Imagine a world that exists where becoming a Freemason is like a dream. In communities, it's revered, somewhat secretive, but everybody knows that the Freemasons are here and that they have an invisible hand in uplifting the community and ensuring liberty and equality for everyone.

Imagine walking down the street, and your best friend points to a building with no markings and says, "I think the Freemasons meet in there." Imagine that world where our deeds go noticed but with plausible deniability at every turn. A world where you join because you really want to, not because somebody mentioned it, or you saw an ad or your best friend asks you to go to a festive board.

"But what about all those men who joined because of the aforementioned efforts?" I just don't have an answer for that. Perhaps Freemasonry would've taken a different trajectory. What those trajectories are, is probably not a prudent subject to get into here. But if you're smart, I think you know what they are.

The point of this short essay was not to cast a shadow or throw shade on anyone. My question in this entire essay was one of self-reflection. What do free will and accord mean? In the acute sense--that is, in the singular instance of joining a Lodge. What does it mean when we are asked "...of our own free will and accord?"

Perhaps, you have an answer already. But if not, ponder on my Brothers and Sisters. The truth lies in our contemplation.


RWB Johnson is the Managing Editor of the Midnight Freemasons blog. He is a Freemason out of the 2nd N.E. District of Illinois. He currently serves as the Secretary of Spes Novum Lodge No. 1183. He is a Past Master of Waukegan Lodge 78 and a Past District Deputy Grand Master for the 1st N.E. District of Illinois. Brother Johnson currently produces and hosts weekly Podcasts (internet radio programs) Whence Came You? & Masonic Radio Theatre which focuses on topics relating to Freemasonry. He is also a co-host of The Masonic Roundtable, a Masonic talk show. He is a husband and father of four, works full time in the executive medical industry. He is the co-author of "It's Business Time - Adapting a Corporate Path for Freemasonry" and is currently working on a book of Masonic essays and one on Occult Anatomy to be released soon.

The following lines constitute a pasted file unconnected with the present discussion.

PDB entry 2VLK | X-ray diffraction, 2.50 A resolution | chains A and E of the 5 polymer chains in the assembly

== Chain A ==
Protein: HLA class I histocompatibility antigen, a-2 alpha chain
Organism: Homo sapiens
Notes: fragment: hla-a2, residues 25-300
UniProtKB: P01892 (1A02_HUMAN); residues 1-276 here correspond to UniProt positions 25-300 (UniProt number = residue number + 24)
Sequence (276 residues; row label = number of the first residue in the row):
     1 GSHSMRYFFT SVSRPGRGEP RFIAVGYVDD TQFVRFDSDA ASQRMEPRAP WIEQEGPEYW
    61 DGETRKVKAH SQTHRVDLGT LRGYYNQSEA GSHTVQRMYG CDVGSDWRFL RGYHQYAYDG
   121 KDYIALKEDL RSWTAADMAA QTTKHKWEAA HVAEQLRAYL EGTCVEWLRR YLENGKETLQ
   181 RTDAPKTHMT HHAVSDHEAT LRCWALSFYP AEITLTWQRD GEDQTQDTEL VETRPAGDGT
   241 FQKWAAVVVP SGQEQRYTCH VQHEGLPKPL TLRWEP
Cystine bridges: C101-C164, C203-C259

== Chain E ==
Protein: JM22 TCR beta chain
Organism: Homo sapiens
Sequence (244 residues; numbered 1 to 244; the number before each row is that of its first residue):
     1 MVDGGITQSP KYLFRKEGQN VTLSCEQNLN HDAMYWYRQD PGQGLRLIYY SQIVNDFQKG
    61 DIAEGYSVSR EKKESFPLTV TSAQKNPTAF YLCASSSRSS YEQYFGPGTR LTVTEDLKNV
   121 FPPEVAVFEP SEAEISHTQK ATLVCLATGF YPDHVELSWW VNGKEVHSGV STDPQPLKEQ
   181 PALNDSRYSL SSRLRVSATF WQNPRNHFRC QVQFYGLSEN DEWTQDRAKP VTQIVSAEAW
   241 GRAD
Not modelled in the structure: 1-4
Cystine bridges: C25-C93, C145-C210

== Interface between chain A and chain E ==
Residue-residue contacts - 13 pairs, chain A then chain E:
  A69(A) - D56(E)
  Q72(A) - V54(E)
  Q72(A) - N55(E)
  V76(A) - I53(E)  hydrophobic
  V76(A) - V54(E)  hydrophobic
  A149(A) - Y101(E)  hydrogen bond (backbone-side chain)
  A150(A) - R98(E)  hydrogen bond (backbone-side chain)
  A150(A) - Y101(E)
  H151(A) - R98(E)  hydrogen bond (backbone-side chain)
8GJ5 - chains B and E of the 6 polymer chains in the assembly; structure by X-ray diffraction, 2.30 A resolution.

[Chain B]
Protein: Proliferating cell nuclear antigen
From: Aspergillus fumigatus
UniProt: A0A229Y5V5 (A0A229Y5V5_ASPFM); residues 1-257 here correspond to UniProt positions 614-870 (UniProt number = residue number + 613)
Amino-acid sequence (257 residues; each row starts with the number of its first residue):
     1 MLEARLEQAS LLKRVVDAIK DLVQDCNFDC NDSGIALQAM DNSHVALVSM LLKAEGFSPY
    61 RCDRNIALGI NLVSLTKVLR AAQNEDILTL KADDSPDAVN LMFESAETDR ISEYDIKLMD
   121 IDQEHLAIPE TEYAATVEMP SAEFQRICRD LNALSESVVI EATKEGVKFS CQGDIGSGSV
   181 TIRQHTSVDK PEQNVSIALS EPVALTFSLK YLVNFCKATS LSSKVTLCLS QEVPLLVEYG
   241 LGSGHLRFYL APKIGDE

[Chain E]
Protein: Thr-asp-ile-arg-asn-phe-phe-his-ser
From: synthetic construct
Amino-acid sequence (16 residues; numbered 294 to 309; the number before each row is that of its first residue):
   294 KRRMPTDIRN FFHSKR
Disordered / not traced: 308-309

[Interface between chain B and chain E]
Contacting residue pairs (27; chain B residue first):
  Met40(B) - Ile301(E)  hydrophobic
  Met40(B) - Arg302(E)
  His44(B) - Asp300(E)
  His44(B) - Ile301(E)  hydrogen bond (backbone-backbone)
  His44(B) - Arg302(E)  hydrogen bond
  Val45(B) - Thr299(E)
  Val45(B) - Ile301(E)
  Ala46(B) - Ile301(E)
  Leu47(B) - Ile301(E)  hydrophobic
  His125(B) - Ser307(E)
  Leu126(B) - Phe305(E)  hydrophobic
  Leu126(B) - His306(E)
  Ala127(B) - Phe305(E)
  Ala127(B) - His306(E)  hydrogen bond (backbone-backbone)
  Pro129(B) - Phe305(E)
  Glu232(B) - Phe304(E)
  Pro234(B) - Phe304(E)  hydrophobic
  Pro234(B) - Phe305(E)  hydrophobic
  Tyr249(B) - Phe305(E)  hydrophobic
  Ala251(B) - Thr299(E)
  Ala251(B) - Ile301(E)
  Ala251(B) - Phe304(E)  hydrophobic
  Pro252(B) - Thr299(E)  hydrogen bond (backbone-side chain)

1 comment:

  1. I have often thought that our EA obligation is improper. Thus the candidate wishes to be a Freemason and willingly is obligated to the GAOTU. But then we say: oh you must also be obligated to our (perhaps dodgy) Grand Lodge and to this your mother lodge. And if you do not accept these secondary obligations we will not initiate you.

    This is like buying a new car and being told you cannot buy it unless you agree to have it serviced at that dealer and to use only officially supplied parts. In many places that would be an illegal arrangement.

    I wonder whether the GAOTU takes the same view.